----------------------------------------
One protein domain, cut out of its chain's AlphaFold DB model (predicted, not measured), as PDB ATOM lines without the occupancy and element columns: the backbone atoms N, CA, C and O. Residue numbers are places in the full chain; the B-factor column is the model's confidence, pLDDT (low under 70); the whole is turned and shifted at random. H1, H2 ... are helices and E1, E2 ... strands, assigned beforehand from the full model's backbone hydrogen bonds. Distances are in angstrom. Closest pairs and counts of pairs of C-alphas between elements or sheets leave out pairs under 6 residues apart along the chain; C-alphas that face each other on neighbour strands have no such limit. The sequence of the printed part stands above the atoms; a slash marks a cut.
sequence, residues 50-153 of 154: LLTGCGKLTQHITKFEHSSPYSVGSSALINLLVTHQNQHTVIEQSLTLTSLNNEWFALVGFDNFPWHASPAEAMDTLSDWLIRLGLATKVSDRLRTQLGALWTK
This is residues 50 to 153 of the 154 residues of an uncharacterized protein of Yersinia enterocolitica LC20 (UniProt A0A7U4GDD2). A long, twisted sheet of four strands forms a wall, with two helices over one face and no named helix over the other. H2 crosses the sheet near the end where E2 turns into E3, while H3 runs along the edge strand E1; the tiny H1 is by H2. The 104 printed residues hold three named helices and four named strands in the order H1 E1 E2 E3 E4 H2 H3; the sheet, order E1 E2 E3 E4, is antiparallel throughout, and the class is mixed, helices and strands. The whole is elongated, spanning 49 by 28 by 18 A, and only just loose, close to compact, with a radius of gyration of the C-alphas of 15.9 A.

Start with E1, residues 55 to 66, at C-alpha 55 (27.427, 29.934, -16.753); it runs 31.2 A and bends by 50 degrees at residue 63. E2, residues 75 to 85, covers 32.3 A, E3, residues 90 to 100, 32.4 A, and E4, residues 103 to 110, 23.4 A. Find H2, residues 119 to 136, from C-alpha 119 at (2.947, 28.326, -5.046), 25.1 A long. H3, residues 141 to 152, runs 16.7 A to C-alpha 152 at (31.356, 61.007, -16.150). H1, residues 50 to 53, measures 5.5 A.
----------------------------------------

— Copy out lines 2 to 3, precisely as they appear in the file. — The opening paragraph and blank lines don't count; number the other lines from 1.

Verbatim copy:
This is residues 50 to 153 of the 154 residues of an uncharacterized protein of Yersinia enterocolitica LC20 (UniProt A0A7U4GDD2). A long, twisted sheet of four strands forms a wall, with two helices over one face and no named helix over the other. H2 crosses the sheet near the end where E2 turns into E3, while H3 runs along the edge strand E1; the tiny H1 is by H2. The 104 printed residues hold three named helices and four named strands in the order H1 E1 E2 E3 E4 H2 H3; the sheet, order E1 E2 E3 E4, is antiparallel throughout, and the class is mixed, helices and strands. The whole is elongated, spanning 49 by 28 by 18 A, and only just loose, close to compact, with a radius of gyration of the C-alphas of 15.9 A.

Start with E1, residues 55 to 66, at C-alpha 55 (27.427, 29.934, -16.753); it runs 31.2 A and bends by 50 degrees at residue 63. E2, residues 75 to 85, covers 32.3 A, E3, residues 90 to 100, 32.4 A, and E4, residues 103 to 110, 23.4 A. Find H2, residues 119 to 136, from C-alpha 119 at (2.947, 28.326, -5.046), 25.1 A long. H3, residues 141 to 152, runs 16.7 A to C-alpha 152 at (31.356, 61.007, -16.150). H1, residues 50 to 53, measures 5.5 A.